According to a co-op release, the move away from a spalling campus would spread its headquarters staff across multiple sites, allow flexibility and remote work, and reduce REI’s carbon footprint.
“The dramatic events of 2020 have challenged us to reexamine and rethink every aspect of our business and many of the assumptions of the past. That includes where and how we work,” REI President and CEO Eric Artz, said during a video call with employees. “As a result, our new experience of ‘headquarters’ will be very different than the one we imagined more than four years ago.”
In its 2016 plans for the campus, the co-op said it intended the 8-acre site between State Route 520 and Bel-Red Road to house its more than 1,400 Puget Sound area employees. The co-op’s vision was to create a “hub that is accessible, sustainable, and connected to the community.” Construction on the site began in 2018 with an expected move-in date of mid-summer 2020.
“(This year), we learned that the more distributed way of working we previously thought untenable will instead unlock incredible potential,” Artz said of the shift to a work-from-home model brought about by COVID-19. “This will have immediate, positive impacts on our ability to attract and retain a diverse and highly skilled workforce, as we continue to navigate the impacts of the COVID-19 pandemic and beyond.”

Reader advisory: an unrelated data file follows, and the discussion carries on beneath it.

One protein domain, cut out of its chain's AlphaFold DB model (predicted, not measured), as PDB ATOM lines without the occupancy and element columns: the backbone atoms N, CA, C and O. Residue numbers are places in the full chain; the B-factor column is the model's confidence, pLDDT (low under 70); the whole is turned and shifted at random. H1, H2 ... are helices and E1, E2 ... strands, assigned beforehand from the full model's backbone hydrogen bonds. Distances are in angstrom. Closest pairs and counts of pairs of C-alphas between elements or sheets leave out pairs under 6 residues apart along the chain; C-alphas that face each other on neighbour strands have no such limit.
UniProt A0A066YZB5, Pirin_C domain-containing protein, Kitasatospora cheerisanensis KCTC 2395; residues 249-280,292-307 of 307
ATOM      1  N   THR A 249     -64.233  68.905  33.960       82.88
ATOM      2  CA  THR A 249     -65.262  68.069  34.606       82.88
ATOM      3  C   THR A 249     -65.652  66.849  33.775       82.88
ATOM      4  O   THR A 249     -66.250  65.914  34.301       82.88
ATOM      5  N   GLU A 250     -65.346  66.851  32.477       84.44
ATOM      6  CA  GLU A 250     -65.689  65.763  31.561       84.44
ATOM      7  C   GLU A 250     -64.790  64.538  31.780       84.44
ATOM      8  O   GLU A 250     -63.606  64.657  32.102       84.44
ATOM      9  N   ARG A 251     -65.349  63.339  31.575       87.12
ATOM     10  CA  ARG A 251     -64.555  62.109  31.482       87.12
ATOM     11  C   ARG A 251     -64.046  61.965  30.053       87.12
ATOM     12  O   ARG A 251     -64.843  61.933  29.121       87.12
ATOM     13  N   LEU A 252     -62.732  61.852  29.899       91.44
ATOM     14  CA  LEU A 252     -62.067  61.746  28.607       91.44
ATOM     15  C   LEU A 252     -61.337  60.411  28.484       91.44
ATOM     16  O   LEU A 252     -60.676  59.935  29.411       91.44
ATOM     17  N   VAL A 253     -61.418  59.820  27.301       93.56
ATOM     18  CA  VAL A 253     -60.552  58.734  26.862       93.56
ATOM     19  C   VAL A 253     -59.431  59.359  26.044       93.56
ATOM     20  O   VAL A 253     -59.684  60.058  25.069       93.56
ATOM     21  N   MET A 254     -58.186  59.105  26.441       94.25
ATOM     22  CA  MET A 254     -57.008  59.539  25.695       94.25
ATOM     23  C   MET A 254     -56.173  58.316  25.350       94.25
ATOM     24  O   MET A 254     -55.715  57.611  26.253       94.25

Though the co-op’s decision to eschew a “traditional” headquarters model was motivated by recent changes in remote work protocols, the sale would benefit the company in myriad ways including investments in its customers, nonprofit partners, and its carbon goals
“This year has shown us our home is not a building,” Artz told employees. “Our home is wherever we find ourselves doing our best work, pursuing our outdoor passions, serving our communities. Serving each other. That is what we will build around as we move forward — and as we accelerate into what’s next.”